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March 6, 2007 | From Times Wire Reports
Masked demolition workers protected by police tore down a Copenhagen building that served as a makeshift cultural center for Denmark's anarchists and disaffected youth, ignoring sobs and screamed obscenities from a crowd of young people. Four days of riots followed the owner's decision to evict squatters from the building. The violent demonstrations were Denmark's worst in a decade and drew people from across Northern Europe. More than 650 people were arrested and 25 injured.
February 6, 2007 | Valerie Reitman, Times Staff Writer
Los Angeles Fire Battalion Chief Ray Gomez could tell instantly that the two downtown buildings ablaze early Monday were old -- at least by Los Angeles standards. The mortar between bricks was soft, made before the 1933 introduction of reinforced concrete, making the buildings more vulnerable to heat and water -- and to collapsing on firefighters.
December 25, 2006 | From Times Wire Reports
A state judge has spared a Westport home, designed by renowned architect Paul Rudolph, from demolition -- for now. The 4,200-square-foot stucco house, designed by Rudolph in 1972, is an elongated series of interconnecting cubes with cantilevered panels that hang above large windows. Rudolph, who died in 1997, was dean of the Yale School of Architecture in the late 1950s and early 1960s.
December 24, 2006 | From Times Wire Reports
In a bid to lure casino mogul Steve Wynn back to New Jersey, state Sen. William L. Gormley has proposed gutting Atlantic City's historic Boardwalk Hall to house a $3-billion retail mall and hotel casino. The plan would preserve the facade, but as a shell. The Depression-era arena has played host to The Beatles, the 1964 Democratic National Convention and dozens of Miss America crownings.
December 17, 2006 | Gayle Pollard-Terry, Times Staff Writer
Myron Hunt designed this grand Colonial Revival villa in 1916 in Pasadena's Oak Knoll neighborhood, described in The Times' stories of the day as "the Crown City's beautiful and fashionable suburb," replete with paved streets and "ornamental electric lights on classic bronze pillars." Even if you don't recognize the Pasadena architect's name, you've probably seen or been in one of his many local landmarks.
December 3, 2006 | Ruth Ryon, Times Staff Writer
The Alfred Newman musical clan gathered the other day to say their goodbyes to a Pacific Palisades home that has played host to many musicians since it was built in 1948. The house, designed by architect Lloyd Wright (son of architect Frank Lloyd Wright), was the site of family get-togethers -- concerts, horseback rides, avocado picking. The composer, winner of nine Academy Awards for musical scores, died in 1970. His widow, Martha, died in 2005.
November 19, 2006 | Cecilia Rasmussen, Times Staff Writer
In the early 20th century, part of Los Angeles' golden era was founded on copper. Take the Higgins Building at 2nd and Main streets. The 10-story showpiece was built in 1910 by copper tycoon Thomas Higgins. Its marble walls and brass fittings mirrored the glamour of pre-World War I downtown. Tenants included Clarence Darrow, General Petroleum, the chancery office of the Roman Catholic Archdiocese of Los Angeles and noted architect Albert C. Martin Sr.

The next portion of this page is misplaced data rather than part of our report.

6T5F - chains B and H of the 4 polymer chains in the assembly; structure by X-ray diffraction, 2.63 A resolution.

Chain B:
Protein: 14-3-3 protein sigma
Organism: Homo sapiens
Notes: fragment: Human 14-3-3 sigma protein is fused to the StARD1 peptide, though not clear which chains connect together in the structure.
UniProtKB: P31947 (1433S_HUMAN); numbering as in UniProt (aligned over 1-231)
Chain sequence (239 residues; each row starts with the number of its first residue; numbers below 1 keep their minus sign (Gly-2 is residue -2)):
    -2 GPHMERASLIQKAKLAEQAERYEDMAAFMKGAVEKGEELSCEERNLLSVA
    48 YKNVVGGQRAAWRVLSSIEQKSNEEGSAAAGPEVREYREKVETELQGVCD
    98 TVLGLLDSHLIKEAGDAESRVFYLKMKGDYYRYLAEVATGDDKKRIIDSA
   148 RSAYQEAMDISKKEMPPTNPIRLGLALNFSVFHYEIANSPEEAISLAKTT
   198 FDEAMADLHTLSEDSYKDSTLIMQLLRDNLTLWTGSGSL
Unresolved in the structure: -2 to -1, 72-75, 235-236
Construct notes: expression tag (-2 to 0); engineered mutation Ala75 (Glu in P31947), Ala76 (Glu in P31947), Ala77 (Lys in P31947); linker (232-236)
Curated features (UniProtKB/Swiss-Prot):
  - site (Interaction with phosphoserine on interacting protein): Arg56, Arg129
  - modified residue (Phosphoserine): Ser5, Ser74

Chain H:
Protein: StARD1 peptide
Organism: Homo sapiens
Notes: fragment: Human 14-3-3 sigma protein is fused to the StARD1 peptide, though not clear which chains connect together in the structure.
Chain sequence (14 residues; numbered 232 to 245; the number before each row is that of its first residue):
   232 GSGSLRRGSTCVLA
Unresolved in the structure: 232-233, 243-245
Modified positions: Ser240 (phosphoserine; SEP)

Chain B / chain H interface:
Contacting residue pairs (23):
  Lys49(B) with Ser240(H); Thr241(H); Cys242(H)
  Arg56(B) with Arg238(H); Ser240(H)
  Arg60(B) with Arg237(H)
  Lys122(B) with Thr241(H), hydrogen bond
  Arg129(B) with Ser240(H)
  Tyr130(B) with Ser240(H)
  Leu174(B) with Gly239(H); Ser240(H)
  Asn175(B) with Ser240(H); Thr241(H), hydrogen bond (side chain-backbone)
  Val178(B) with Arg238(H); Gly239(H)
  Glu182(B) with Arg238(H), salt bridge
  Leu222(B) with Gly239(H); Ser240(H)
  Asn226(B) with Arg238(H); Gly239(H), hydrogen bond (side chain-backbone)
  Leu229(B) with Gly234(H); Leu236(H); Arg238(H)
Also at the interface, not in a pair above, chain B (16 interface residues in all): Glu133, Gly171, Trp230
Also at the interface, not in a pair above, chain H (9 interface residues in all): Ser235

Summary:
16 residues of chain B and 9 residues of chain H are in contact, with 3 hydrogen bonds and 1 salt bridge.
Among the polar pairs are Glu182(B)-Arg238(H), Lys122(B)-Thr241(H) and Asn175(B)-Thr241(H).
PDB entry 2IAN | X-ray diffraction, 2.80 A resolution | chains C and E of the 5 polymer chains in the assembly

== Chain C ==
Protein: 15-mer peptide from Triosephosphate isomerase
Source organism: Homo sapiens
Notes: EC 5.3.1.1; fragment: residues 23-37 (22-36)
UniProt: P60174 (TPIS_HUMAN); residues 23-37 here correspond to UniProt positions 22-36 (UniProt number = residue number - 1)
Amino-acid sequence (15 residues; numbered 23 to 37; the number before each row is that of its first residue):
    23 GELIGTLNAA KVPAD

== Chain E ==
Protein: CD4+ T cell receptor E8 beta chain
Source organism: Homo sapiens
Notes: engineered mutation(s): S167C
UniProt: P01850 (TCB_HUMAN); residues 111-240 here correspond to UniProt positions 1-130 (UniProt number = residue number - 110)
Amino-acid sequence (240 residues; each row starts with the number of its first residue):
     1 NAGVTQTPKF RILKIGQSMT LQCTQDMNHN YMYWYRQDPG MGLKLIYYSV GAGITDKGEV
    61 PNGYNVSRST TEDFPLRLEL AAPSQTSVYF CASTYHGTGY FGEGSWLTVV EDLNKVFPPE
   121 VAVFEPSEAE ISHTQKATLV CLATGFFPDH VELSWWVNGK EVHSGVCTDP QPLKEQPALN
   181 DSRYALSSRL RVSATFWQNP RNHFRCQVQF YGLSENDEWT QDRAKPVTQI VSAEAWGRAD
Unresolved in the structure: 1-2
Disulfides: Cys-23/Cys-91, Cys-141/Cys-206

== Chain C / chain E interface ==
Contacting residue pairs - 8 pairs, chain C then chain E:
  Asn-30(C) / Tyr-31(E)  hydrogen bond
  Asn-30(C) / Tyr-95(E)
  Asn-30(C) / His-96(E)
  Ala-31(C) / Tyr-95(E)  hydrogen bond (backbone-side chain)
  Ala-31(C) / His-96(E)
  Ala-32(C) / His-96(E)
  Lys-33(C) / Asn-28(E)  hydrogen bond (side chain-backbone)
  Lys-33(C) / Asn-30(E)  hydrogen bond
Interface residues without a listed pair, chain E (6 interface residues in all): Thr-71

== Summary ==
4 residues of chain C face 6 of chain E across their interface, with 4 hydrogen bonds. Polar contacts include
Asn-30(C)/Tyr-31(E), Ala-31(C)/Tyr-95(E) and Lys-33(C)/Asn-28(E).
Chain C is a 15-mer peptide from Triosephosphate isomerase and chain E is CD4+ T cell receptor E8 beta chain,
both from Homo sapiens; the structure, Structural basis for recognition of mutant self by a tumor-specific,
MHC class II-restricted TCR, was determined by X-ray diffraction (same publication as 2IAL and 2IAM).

November 15, 2006 | From the Associated Press
The old chestnut tree visible from Anne Frank's attic window that comforted the Jewish teenager as she hid during the Nazi occupation of Holland is rotten and must be cut down, the Amsterdam City Council said Tuesday. The Anne Frank House Museum, where the tiny apartment has been preserved, said grafts and a sapling from the original have been taken and it hopes to replace the once-towering tree with its progeny. The chestnut is familiar to readers of "The Diary of Anne Frank."
October 29, 2006 | Cecilia Rasmussen, Times Staff Writer
Judge Arthur L. Alarcon identifies with Los Angeles' old downtown Hall of Justice: It was built in 1925, the same year the federal appeals court judge was born, and is where he started his legal career more than 50 years ago. Alarcon, 81, an avid walker and gardener, is in much better physical shape than the building, which closed in 1994 for safety reasons and over the years had fallen into shambles.
October 18, 2006 | Sam Howe Verhovek, Times Staff Writer
Resorts, airports and much else about Hawaiian life were back to normal Tuesday, two days after a magnitude-6.7 earthquake struck just off the island of Hawaii. But for some of the Big Island's most historic -- and fragile -- structures, the effects of the quake were not so quickly overcome. "We didn't fare well at all," said Fanny AuHoy, administrator of the two-story Hulihe'e Palace, built of coral, lava rock and native wood in 1838 for the Hawaiian royal family.
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